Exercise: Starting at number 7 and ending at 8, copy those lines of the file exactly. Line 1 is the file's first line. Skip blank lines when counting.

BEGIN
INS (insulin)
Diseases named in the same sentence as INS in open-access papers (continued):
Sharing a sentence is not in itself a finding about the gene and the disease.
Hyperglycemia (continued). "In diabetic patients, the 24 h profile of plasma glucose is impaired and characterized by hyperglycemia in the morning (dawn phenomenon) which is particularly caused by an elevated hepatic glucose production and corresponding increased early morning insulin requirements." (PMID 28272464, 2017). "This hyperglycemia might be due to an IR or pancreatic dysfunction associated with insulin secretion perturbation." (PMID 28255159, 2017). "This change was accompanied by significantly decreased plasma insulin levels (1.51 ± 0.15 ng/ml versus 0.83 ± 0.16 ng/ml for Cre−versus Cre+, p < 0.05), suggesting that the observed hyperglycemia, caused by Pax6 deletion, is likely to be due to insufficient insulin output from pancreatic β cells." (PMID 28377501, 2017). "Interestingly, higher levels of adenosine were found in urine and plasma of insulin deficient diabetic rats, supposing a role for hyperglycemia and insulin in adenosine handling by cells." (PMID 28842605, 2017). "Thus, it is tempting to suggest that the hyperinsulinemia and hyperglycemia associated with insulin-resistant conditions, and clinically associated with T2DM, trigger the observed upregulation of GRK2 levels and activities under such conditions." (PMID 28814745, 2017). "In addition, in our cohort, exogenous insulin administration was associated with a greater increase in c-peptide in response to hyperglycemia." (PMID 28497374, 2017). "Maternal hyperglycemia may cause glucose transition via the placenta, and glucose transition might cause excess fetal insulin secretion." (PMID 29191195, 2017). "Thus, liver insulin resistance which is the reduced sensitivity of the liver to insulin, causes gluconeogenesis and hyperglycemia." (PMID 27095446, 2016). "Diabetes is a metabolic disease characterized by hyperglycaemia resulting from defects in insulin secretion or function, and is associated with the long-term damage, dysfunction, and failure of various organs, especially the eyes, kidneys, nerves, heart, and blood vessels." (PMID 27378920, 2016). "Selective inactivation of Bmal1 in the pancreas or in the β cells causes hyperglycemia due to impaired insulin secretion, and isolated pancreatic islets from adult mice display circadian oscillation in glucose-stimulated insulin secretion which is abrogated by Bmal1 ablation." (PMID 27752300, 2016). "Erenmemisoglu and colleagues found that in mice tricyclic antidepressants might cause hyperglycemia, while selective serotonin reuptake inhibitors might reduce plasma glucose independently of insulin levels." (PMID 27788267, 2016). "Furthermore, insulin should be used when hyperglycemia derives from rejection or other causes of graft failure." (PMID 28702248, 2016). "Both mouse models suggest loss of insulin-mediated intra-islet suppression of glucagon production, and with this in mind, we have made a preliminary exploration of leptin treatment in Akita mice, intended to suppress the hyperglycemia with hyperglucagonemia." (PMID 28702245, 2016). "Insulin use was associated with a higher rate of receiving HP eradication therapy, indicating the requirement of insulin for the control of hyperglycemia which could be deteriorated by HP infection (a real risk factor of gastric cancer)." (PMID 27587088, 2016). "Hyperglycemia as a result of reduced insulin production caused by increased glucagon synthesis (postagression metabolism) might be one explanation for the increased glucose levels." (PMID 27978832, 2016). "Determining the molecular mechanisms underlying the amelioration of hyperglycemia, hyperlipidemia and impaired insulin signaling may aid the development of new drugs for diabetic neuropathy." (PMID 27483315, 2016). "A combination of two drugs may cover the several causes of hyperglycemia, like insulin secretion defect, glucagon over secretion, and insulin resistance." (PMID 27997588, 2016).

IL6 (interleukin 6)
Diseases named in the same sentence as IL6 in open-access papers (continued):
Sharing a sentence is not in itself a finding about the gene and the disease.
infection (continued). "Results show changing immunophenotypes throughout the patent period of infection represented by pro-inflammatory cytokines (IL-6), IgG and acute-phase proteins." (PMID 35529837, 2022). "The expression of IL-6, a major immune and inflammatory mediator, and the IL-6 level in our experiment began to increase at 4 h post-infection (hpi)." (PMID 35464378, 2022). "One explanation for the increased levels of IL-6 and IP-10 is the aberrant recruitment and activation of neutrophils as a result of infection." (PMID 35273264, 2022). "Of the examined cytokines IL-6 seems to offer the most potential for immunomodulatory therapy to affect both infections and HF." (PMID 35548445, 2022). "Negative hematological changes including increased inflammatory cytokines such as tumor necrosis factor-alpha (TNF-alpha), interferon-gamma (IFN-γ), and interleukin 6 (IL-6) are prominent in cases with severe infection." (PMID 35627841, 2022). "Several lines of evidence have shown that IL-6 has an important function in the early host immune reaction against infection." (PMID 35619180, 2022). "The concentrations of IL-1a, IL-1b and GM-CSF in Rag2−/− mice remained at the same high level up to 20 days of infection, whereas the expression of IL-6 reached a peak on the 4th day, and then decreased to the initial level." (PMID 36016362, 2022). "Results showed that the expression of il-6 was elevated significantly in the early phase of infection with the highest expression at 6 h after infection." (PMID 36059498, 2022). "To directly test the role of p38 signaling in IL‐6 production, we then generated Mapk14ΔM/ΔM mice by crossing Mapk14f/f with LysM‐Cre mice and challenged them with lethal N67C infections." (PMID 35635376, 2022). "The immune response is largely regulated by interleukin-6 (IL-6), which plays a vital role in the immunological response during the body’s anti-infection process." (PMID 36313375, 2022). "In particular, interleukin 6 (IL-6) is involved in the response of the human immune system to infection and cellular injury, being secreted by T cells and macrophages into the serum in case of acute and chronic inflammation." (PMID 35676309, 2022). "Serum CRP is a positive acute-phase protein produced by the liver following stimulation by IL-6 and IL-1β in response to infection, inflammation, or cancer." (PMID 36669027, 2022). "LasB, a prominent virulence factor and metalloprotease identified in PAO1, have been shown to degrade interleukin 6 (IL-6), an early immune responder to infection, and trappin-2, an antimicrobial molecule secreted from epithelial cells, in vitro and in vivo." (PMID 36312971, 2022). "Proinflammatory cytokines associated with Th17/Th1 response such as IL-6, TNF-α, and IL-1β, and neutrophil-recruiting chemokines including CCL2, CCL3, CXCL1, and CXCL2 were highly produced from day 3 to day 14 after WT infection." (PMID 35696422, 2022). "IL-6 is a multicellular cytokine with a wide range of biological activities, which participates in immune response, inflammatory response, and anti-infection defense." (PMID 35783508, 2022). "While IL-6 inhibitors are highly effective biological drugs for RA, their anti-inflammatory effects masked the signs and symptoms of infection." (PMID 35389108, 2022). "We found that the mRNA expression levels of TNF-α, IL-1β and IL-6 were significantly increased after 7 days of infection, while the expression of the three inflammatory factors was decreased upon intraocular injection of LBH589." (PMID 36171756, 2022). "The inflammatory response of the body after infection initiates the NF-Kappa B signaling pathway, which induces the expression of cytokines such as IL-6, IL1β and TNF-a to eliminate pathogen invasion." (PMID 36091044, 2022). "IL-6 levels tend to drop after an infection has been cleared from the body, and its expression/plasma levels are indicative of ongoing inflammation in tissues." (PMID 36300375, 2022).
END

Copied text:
Sharing a sentence is not in itself a finding about the gene and the disease.
infection (continued). "Results show changing immunophenotypes throughout the patent period of infection represented by pro-inflammatory cytokines (IL-6), IgG and acute-phase proteins." (PMID 35529837, 2022). "The expression of IL-6, a major immune and inflammatory mediator, and the IL-6 level in our experiment began to increase at 4 h post-infection (hpi)." (PMID 35464378, 2022). "One explanation for the increased levels of IL-6 and IP-10 is the aberrant recruitment and activation of neutrophils as a result of infection." (PMID 35273264, 2022). "Of the examined cytokines IL-6 seems to offer the most potential for immunomodulatory therapy to affect both infections and HF." (PMID 35548445, 2022). "Negative hematological changes including increased inflammatory cytokines such as tumor necrosis factor-alpha (TNF-alpha), interferon-gamma (IFN-γ), and interleukin 6 (IL-6) are prominent in cases with severe infection." (PMID 35627841, 2022). "Several lines of evidence have shown that IL-6 has an important function in the early host immune reaction against infection." (PMID 35619180, 2022). "The concentrations of IL-1a, IL-1b and GM-CSF in Rag2−/− mice remained at the same high level up to 20 days of infection, whereas the expression of IL-6 reached a peak on the 4th day, and then decreased to the initial level." (PMID 36016362, 2022). "Results showed that the expression of il-6 was elevated significantly in the early phase of infection with the highest expression at 6 h after infection." (PMID 36059498, 2022). "To directly test the role of p38 signaling in IL‐6 production, we then generated Mapk14ΔM/ΔM mice by crossing Mapk14f/f with LysM‐Cre mice and challenged them with lethal N67C infections." (PMID 35635376, 2022). "The immune response is largely regulated by interleukin-6 (IL-6), which plays a vital role in the immunological response during the body’s anti-infection process." (PMID 36313375, 2022). "In particular, interleukin 6 (IL-6) is involved in the response of the human immune system to infection and cellular injury, being secreted by T cells and macrophages into the serum in case of acute and chronic inflammation." (PMID 35676309, 2022). "Serum CRP is a positive acute-phase protein produced by the liver following stimulation by IL-6 and IL-1β in response to infection, inflammation, or cancer." (PMID 36669027, 2022). "LasB, a prominent virulence factor and metalloprotease identified in PAO1, have been shown to degrade interleukin 6 (IL-6), an early immune responder to infection, and trappin-2, an antimicrobial molecule secreted from epithelial cells, in vitro and in vivo." (PMID 36312971, 2022). "Proinflammatory cytokines associated with Th17/Th1 response such as IL-6, TNF-α, and IL-1β, and neutrophil-recruiting chemokines including CCL2, CCL3, CXCL1, and CXCL2 were highly produced from day 3 to day 14 after WT infection." (PMID 35696422, 2022). "IL-6 is a multicellular cytokine with a wide range of biological activities, which participates in immune response, inflammatory response, and anti-infection defense." (PMID 35783508, 2022). "While IL-6 inhibitors are highly effective biological drugs for RA, their anti-inflammatory effects masked the signs and symptoms of infection." (PMID 35389108, 2022). "We found that the mRNA expression levels of TNF-α, IL-1β and IL-6 were significantly increased after 7 days of infection, while the expression of the three inflammatory factors was decreased upon intraocular injection of LBH589." (PMID 36171756, 2022). "The inflammatory response of the body after infection initiates the NF-Kappa B signaling pathway, which induces the expression of cytokines such as IL-6, IL1β and TNF-a to eliminate pathogen invasion." (PMID 36091044, 2022). "IL-6 levels tend to drop after an infection has been cleared from the body, and its expression/plasma levels are indicative of ongoing inflammation in tissues." (PMID 36300375, 2022).